Sunday, January 23, 2011

Wait 'til Next Bear Year (and why Caleb Hanie made me proud)

Photo Credit: John J. Kim, Chicago Sun-Times
Well, except for losing to their most hated rival in one the biggest home games in Chicago football history and thereby failing to reach their third Super Bowl, this is a season of which the Bears should be reasonably proud, especially given the low expectations--mine included--going in.

And in a perverse way, excepting that it ended without a ticker tape parade, it has also been a season that should have made Bears fans exceptionally happy. Because the defining elements for many Bears fans--again, myself included--are:

1) Rooting for the Bears through thick and thin
2) Complaining about the front office, coach and starting quarterback
3) A perpetual sense of disbelief, whether in how well or how poorly the team is playing

Today's NFC Championship game, in which the Packers beat the Bears 21-14, was a pretty good--or bad--microcosm of all of the elemental emotions Bears' fandom entails.

Wearing my Urlacher jersey and watching with my friend Dave, I wanted nothing more than for the Bears to punch their ticket to Dallas for Super Bowl XLV--and I honestly wouldn't have been too surprised had they beat the Packers--yet all season I've had the nagging feeling that they weren't as good as their record.

After I predicted the Bears would only win 4 games in 2010, and they then barely won their opener against the lowly Detroit Lions in a game they should have lost, the Bears wound up going 11-5 and taking the NFC Central. During the season, friends pointed out that the Bears mostly beat losing teams, but they did defeat the Packers (in one of 2 regular-season games), the Eagles and the Jets. Yet even as they put together an impressive record, their losses included some terrible clunkers, such as against the Giants, Redskins and Patriots.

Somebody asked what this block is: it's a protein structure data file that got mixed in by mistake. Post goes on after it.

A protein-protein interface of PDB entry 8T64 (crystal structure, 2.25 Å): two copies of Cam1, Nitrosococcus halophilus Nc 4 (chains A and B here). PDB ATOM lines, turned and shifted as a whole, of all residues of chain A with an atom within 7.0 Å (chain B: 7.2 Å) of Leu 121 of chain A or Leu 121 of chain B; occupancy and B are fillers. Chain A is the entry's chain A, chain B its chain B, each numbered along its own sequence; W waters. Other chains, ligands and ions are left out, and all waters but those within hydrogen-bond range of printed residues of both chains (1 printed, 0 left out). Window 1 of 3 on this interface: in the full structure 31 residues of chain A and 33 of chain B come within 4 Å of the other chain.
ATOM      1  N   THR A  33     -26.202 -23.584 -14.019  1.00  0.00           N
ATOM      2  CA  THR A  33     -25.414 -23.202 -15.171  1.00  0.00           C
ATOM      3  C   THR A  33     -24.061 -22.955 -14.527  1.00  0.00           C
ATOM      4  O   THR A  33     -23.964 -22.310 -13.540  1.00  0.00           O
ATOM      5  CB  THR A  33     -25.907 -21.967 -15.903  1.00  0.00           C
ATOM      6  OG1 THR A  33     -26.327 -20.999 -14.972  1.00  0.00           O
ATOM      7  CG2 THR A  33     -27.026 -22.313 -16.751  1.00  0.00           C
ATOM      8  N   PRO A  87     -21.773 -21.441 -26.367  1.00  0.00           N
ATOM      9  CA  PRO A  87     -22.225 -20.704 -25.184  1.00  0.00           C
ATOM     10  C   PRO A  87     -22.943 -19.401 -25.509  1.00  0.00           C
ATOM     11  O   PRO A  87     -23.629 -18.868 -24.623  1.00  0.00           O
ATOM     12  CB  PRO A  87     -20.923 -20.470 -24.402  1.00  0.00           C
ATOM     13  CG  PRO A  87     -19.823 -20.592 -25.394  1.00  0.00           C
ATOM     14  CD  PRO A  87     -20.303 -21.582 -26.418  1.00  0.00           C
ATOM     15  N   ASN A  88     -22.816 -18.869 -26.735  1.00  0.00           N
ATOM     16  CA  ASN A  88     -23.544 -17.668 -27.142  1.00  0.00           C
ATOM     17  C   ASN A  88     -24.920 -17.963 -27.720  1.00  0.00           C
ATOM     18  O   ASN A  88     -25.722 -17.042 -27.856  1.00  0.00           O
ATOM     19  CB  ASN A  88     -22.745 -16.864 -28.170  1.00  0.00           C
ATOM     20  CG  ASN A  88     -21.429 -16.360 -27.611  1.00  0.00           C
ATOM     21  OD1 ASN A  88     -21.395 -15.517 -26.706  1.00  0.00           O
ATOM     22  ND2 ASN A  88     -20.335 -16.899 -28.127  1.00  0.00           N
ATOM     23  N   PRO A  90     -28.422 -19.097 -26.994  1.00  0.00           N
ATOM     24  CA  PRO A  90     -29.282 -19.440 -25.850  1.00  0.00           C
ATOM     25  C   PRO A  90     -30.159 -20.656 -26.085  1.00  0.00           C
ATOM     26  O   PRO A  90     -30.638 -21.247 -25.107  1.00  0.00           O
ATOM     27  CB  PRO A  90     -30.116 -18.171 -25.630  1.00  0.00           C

Photo Credit: John J. Kim, Chicago Sun-Times
So throughout the season, all three elements were pretty well fulfilled, as fans relished the team's solid playoff push, but--while wondering if it might be a mirage--also spent a good amount of time ripping Coach Lovie Smith, Offensive Coordinator Mike Martz, GM Jerry Angelo and on up the ownership hierarchy.

Many fans may have been satisfied with franchise quarterback Jay Cutler, who on the surface seemingly vindicated himself after an atrocious 2009 campaign, but I still found his decision-making rather suspect. He seemed to throw too many silly interceptions and, though I would be silly to say this really matters all that much, I've been disappointed with his off-the-field demeanor.

Rick Reilly's recent negative column about Cutler on includes too many outdated attributions to hold much water with me, but Cutler has always appeared mealy-mouthed and arrogant in post-game interviews and I've heard direct accounts about how he has been less-than-polite in his interactions with fans, even kids seeking his autograph. None of this is enough for me to hate Jay, or to demonize him, but I've never really liked him, on or off the playing surface.